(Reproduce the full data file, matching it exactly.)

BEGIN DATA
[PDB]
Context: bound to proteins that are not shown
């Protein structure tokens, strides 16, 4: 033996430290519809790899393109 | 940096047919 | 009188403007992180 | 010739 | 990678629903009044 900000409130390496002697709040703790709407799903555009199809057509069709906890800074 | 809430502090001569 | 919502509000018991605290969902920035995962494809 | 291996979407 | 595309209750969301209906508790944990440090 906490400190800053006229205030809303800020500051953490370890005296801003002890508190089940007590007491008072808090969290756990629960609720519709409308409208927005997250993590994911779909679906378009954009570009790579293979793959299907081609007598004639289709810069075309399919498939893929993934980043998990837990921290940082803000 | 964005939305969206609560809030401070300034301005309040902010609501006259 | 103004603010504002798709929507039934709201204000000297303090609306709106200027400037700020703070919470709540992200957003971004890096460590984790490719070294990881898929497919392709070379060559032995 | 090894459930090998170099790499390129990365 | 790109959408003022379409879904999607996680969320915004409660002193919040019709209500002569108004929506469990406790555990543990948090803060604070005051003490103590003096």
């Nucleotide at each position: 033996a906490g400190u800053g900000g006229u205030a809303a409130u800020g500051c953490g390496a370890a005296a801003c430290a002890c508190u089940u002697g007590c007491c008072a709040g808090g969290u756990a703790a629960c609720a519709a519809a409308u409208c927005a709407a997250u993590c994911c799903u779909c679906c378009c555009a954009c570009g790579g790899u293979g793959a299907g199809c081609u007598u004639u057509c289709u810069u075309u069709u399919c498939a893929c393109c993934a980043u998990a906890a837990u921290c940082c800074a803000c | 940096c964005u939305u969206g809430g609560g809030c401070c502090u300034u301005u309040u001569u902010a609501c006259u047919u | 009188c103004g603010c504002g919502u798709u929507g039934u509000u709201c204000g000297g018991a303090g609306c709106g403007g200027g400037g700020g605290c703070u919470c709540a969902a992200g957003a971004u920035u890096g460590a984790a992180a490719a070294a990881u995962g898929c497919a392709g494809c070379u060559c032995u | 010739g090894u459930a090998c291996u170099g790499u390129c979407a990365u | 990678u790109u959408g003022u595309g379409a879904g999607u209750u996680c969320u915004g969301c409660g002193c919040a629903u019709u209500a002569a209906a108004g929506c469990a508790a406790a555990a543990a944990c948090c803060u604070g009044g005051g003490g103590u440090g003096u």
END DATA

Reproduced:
[PDB]
Context: bound to proteins that are not shown
């Protein structure tokens, strides 16, 4: 033996430290519809790899393109 | 940096047919 | 009188403007992180 | 010739 | 990678629903009044 900000409130390496002697709040703790709407799903555009199809057509069709906890800074 | 809430502090001569 | 919502509000018991605290969902920035995962494809 | 291996979407 | 595309209750969301209906508790944990440090 906490400190800053006229205030809303800020500051953490370890005296801003002890508190089940007590007491008072808090969290756990629960609720519709409308409208927005997250993590994911779909679906378009954009570009790579293979793959299907081609007598004639289709810069075309399919498939893929993934980043998990837990921290940082803000 | 964005939305969206609560809030401070300034301005309040902010609501006259 | 103004603010504002798709929507039934709201204000000297303090609306709106200027400037700020703070919470709540992200957003971004890096460590984790490719070294990881898929497919392709070379060559032995 | 090894459930090998170099790499390129990365 | 790109959408003022379409879904999607996680969320915004409660002193919040019709209500002569108004929506469990406790555990543990948090803060604070005051003490103590003096």
């Nucleotide at each position: 033996a906490g400190u800053g900000g006229u205030a809303a409130u800020g500051c953490g390496a370890a005296a801003c430290a002890c508190u089940u002697g007590c007491c008072a709040g808090g969290u756990a703790a629960c609720a519709a519809a409308u409208c927005a709407a997250u993590c994911c799903u779909c679906c378009c555009a954009c570009g790579g790899u293979g793959a299907g199809c081609u007598u004639u057509c289709u810069u075309u069709u399919c498939a893929c393109c993934a980043u998990a906890a837990u921290c940082c800074a803000c | 940096c964005u939305u969206g809430g609560g809030c401070c502090u300034u301005u309040u001569u902010a609501c006259u047919u | 009188c103004g603010c504002g919502u798709u929507g039934u509000u709201c204000g000297g018991a303090g609306c709106g403007g200027g400037g700020g605290c703070u919470c709540a969902a992200g957003a971004u920035u890096g460590a984790a992180a490719a070294a990881u995962g898929c497919a392709g494809c070379u060559c032995u | 010739g090894u459930a090998c291996u170099g790499u390129c979407a990365u | 990678u790109u959408g003022u595309g379409a879904g999607u209750u996680c969320u915004g969301c409660g002193c919040a629903u019709u209500a002569a209906a108004g929506c469990a508790a406790a555990a543990a944990c948090c803060u604070g009044g005051g003490g103590u440090g003096u």